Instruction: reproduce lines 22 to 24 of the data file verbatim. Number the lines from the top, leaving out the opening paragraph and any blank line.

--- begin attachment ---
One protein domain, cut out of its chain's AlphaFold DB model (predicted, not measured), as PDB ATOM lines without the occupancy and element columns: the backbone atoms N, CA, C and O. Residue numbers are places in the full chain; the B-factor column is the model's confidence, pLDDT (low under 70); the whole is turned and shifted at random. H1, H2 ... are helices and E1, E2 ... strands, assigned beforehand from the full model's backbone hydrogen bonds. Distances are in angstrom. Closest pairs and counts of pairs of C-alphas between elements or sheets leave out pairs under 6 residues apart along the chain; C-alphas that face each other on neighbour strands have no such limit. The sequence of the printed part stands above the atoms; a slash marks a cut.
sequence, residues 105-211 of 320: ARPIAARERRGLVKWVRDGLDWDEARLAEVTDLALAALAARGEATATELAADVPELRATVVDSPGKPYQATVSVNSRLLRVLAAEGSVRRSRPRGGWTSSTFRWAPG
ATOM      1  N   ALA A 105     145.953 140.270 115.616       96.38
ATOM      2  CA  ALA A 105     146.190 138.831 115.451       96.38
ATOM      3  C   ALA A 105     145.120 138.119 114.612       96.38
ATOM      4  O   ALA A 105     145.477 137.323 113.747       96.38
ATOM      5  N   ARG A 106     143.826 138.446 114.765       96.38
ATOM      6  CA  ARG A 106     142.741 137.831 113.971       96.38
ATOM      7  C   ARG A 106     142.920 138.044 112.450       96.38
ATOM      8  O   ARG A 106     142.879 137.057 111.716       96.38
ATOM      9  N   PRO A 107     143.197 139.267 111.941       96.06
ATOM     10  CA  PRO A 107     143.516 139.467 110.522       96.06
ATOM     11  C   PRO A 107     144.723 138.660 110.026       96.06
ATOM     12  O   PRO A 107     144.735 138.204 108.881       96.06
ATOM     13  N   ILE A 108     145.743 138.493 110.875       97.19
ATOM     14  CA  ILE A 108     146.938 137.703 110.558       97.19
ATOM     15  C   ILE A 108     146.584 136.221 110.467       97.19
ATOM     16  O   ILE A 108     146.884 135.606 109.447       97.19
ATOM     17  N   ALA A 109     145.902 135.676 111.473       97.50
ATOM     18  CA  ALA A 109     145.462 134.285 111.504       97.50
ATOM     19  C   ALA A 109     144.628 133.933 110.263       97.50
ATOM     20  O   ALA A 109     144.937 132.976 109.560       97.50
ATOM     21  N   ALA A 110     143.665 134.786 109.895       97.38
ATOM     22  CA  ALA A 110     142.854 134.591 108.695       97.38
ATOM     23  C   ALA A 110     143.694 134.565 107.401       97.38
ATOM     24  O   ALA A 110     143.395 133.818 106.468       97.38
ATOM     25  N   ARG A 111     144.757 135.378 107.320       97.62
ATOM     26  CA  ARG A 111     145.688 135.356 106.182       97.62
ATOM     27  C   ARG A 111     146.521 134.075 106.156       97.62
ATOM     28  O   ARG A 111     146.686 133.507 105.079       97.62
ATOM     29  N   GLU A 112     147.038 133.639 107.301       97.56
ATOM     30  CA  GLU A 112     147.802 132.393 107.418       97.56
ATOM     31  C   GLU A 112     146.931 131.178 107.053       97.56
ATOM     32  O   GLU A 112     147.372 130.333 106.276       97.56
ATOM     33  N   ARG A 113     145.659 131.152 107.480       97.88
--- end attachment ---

ATOM     21  N   ALA A 110     143.665 134.786 109.895       97.38
ATOM     22  CA  ALA A 110     142.854 134.591 108.695       97.38
ATOM     23  C   ALA A 110     143.694 134.565 107.401       97.38